Well, there’s two things wrong with this movie.  The first is that it is too obvious.  The movie is meant to make us love our family and siblings when we see the day to day life of these brothers, but it does this in such a blatant way.  Especially in the first half-hour, there are just too many sugary-sweet moments that feel too cinematic.  When something is too obvious, it doesn’t make an emotional impact because it feels too much like a “movie”, and that’s the problem here.

The other problem is Vijayakanth.  I’ve never actually watched any of his movies until now, so maybe he has some other talent that I’m missing, but I really can’t understand why he is a viable “hero” actor.  Typically, there are four ways to be a hero: unpredictable talent (like Kamal Hassan), charming appearance (like Madhavan), charisma and screen-presence (like Rajinikanth), or some combination of these three.  In this movie, Vijayakanth has none of these.  He acts in the exact-same dull way – and dialogue delivery – in every single scene, he looks like my uncle, and he doesn’t have any charisma to speak of.  In fact, most of the best scenes are the ones that feature the other characters interacting with each other.

Review of “Avvai Shanmugi”

Kamal Hassan obviously watches a lot of foreign cinema and likes the idea of introducing certain story concepts and ideas into the Tamil industry.  Avvai Shanmugi is pretty much a copy of Mrs. Doubtfire, an American movie, but this kind of a concept is pretty much alien to Tamil films.  They add the conservative Brahmin family element into Kamal’s version, but the movie still feels like “Ms. Doubtfire played by South Indian actors” instead of “A South Indian re-imagining of Mrs. Doubtfire”.  I didn’t really enjoy it that much, mostly because I didn’t really like any of the characters on a personal level.  And that’s a problem – how can I stay interested in a movie that’s 3 hours long otherwise?  Especially the ex-wife, who comes off as very unlikable, and Kamal’s character himself – though he has a soft side – didn’t really make me think of him as a great guy either.  There is a great cameo by SP Balasubramaniam as a doctor, but the dancing girl who has an interest in Kamal is merely annoying in every scene she appears in.  I understand that the movie is a comedy, and it can indeed be pretty funny at times – though most of the jokes are cheap, but jokes alone can’t sustain 3 hours of film.  I would say this is one of Kamal’s “misses” and unfortunately did not earn a spot on my “Good Tamil Films” list.

Review: “Deiva Vakku” (1992)

“Deiva Vakku” is a film with an interesting premise, but as often happens, the result does not really fully exploit the potential of that premise. The main actors are Revathy and Karthik, who are known (at least to me) to share a great chemistry on-screen, though this film does not call for the playfulness of their interactions in Mouna Raagam or Thotta Chinungi.  The story is about Hamsaveni (Revathy), who since an incident in her youth has been regarded as having divine powers and is revered by the villagefolk – whether she likes it or not.  Though she sometimes becomes uncomfortable at the way some villagers worship her, her brother prods her to continue since it means a steady income.  Also living in the village is young Thambudarai, a well-meaning but ill-mannered man with a dark past.  After some initial meetings including one in which he rescues her, she begins to feel she can help his troubles and eventually falls in love.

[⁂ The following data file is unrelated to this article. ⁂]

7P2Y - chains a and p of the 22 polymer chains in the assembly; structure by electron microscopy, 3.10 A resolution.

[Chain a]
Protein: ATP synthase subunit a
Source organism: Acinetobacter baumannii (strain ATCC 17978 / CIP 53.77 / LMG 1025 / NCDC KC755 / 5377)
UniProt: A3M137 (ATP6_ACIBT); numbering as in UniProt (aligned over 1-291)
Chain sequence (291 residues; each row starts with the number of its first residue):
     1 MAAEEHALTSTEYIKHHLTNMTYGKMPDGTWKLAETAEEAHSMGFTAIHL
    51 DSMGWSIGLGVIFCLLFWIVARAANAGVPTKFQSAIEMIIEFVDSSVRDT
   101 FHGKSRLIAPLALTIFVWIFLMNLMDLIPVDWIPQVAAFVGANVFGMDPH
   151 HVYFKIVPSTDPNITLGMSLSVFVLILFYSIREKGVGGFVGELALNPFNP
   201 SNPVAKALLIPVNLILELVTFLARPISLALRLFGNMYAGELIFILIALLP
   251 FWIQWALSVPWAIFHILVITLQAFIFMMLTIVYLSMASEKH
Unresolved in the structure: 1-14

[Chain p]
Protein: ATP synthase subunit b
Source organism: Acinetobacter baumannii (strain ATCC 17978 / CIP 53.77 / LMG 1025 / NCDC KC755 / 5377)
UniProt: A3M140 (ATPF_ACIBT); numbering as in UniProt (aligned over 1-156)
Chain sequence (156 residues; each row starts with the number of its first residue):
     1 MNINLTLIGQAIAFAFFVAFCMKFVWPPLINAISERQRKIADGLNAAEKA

The problem with the film is that the director has chosen to focus on the more commonly taken route when it comes to framing the story – he paints it mostly as a “star-crossed lovers” story between people of different status with the requisite disapproval from the scheming older brother.  It would have more interesting to explore the idea of a woman who has been almost worshipped her entire life, finally meeting someone who treats her like a normal person.  Or to go further into the idea of Hamsaveni being unwilling to be the object of “worship” any longer.  To be clear, these latter ideas do, in fact, appear in the film, but I feel they are brushed aside to make way for a more typical scenario: man and woman fall in love, the brother tries various schemes to stop it, and in the end he learns the error of his ways.

There are some nice scenes, though.  The scene pictured above where Thambudarai visits Hamsaveni in the middle of the night has a nice charm to it and has been acted out very well by Revathy and Karthik.  It is also difficult to forget the lovely Ilaiyaraja melody “Valli Valli Enna”.  I must say, though (and I realize many people will hate me for saying this), that I felt that the song would have been perfect had Yesudas been singing the male vocals instead of Ilaiyaraja himself.  Overall, Deiva Vakku scores a few points for having an interesting concept, but loses them for not exploiting it properly and instead relying on more common story patterns.